Before the school year becomes a distant, faded memory, it can be helpful to sit down with your son or daughter to do a positive “school year wrap-up.” This exercise prompts self-reflection and helps your child make connections between actions and outcomes.

It is good to connect the dots while memories of the school year are still fresh. The goal of the school year wrap-up is to discuss positive behaviors and areas of growth, with a more minor focus on habits that need to be changed. These strategies have also been discussed here by Dr. Maggie Kirkland.

First, ask for your child’s permission to have this conversation and describe it as a chance to talk about their successes and anything they’d like to change for next year. Then, select a day and time when you’ll have their undivided attention for at least a half hour.

Step 1: Review materials. It’s helpful to get out the past year’s academic materials (e.g. binders, notes, assignments, report cards) to have something concrete to jog your child’s memory.

  • Once you have all of your materials, focus on positive outcomes by asking:
    • Are there certain assignments that you are proud of?
    • Did anything turn out better than expected?
    • What do you think you did to make things go well with that class/assignment?
  • If you have report cards or grades, look for patterns without focusing too much on the numbers. Ask more generally:
    • What classes were the easiest and the hardest?
    • What was it about those that made them more/less challenging?
    • Was there anything that surprised you about your classes?
  • Next, look more specifically at homework and notes, and ask about how/when they worked best. The goal is to encourage them to reflect on their performance and their behavior over the past year.

Step 2: Make a list of accomplishments and areas of growth from the past yearList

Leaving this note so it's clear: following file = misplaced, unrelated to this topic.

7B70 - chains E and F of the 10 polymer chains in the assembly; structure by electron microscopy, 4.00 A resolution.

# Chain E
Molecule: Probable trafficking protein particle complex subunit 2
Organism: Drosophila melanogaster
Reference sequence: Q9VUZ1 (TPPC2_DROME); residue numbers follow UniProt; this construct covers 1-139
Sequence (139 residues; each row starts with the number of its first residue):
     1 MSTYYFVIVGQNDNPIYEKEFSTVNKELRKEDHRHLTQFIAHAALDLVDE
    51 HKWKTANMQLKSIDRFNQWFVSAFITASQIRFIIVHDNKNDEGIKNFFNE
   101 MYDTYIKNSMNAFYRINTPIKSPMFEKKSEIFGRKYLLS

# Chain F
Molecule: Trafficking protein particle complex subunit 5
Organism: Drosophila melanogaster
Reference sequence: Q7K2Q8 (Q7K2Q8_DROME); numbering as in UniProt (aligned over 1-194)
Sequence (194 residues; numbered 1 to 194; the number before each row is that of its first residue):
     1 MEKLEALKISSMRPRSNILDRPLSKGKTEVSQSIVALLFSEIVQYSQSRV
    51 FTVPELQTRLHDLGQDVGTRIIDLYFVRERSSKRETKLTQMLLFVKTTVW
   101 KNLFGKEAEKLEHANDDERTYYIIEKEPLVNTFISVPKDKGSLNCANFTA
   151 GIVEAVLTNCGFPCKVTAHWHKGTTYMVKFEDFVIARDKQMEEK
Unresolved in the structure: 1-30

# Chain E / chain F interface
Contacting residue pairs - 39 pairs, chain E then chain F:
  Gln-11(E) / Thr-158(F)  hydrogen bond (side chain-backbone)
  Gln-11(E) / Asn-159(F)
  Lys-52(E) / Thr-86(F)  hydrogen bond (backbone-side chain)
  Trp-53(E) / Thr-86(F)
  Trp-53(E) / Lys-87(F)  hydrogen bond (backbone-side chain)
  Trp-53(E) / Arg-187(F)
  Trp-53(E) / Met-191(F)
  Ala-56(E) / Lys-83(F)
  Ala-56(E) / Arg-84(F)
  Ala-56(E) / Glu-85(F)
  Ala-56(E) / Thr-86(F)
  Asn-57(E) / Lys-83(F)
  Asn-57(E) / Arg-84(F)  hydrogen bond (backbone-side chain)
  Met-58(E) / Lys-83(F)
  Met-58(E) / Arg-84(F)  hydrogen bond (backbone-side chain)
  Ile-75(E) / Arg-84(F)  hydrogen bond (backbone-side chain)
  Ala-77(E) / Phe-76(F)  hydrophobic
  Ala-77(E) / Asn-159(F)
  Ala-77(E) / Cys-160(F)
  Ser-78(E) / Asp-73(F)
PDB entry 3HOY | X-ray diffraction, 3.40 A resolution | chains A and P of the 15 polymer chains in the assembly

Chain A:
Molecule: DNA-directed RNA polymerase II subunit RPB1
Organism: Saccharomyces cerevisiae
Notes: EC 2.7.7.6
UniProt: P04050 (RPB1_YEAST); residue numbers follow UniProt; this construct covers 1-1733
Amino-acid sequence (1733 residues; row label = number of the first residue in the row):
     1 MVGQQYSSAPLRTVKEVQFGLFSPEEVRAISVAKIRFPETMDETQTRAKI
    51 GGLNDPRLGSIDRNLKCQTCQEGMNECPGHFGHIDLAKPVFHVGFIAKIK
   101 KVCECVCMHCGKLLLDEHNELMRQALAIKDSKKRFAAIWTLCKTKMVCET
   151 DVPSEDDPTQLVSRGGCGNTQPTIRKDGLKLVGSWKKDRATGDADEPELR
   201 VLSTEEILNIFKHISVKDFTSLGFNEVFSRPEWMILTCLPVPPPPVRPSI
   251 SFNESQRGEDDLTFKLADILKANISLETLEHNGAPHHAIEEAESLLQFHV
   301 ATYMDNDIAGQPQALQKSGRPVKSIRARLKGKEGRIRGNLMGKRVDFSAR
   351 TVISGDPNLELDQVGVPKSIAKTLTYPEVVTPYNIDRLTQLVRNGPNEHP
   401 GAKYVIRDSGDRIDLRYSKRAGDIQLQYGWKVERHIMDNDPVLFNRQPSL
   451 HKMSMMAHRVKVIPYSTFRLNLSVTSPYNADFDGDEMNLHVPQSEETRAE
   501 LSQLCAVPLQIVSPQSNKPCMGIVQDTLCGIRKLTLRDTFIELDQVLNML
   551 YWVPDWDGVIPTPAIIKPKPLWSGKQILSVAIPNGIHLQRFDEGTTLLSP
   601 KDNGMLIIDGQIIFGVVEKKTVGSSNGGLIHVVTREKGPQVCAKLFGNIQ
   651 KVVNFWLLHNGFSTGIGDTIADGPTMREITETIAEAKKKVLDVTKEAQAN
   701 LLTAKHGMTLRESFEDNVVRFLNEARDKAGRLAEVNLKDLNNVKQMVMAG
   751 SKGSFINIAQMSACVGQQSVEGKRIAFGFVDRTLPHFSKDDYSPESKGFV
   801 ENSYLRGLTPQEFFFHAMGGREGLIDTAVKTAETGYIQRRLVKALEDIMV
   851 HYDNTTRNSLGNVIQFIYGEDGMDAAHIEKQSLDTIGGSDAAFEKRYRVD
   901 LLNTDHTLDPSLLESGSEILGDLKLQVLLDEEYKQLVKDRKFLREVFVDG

• Once you’ve reviewed materials from the past year, take a step back and ask your child to identify 1-2 things that they learned:
    • What am I better at doing now than I used to be?
    • What have I learned about myself?
  • List these on a piece of paper – Make this list simple and colorful for younger (elementary) children and more detailed and specific for adolescents and teens.
  • Then, ask about what didn’t go as well:
    • What assignments did you struggle with the most?
    • Is there anything you wish you had done differently to make these turn out better?
    • What can you learn from this experience?

Parent Tip – Try to make this exercise positive and reflective, with a focus on times that your child’s effort contributed to success (which fosters what Dr. Carol Dweck describes as a growth mindset). If your child is frustrated with past failures, remind them of previous times that they have coped with similar struggles. The goal is to encourage them to focus on what they can learn from any setbacks and to express your confidence that they can work to make things better next time.

Step 3: Record lessons learned and note “things to work on” for next year

  • During this step, it can be a nice opportunity to begin tentatively thinking ahead to next year. Write down a few “things to work on” for next year. Ask your child:
    • Is there anything you’d like to change about how you handle classes next year?
    • What would you like to try to make things go better in ….. [provide a specific class or area that they have struggled]?
    • Things went really well in English, is there anything you learned from that experience that might help with other classes?
  • Then, ask your child if they can think of anything that they need to help make that happen. Write down any ideas your child has, for instance:
    • Do they think that it might be helpful to work with a tutor if they have trouble in math?
    • Would it make sense to drop an extracurricular activity if they don’t have enough time for homework?

Parent Tip – Try to help them generate ideas about how they can continue to improve and grow. If they need some suggestions, that is fine, but the ideas will be most effective if they come from your child!

Now that you’ve gone through your child’s school materials carefully, clear out old materials. Keep only those that will be helpful for next year and store them in a clearly labeled binder. The most important thing to keep is the list you just made about things that went well and things to change next year. Put this list at the front of the binder where it’s easy for your child to see.

Next, we’ll discuss setting concrete goals before the next school year. The list you created during the semester wrap-up can be a great jumping off point for that next conversation!

 

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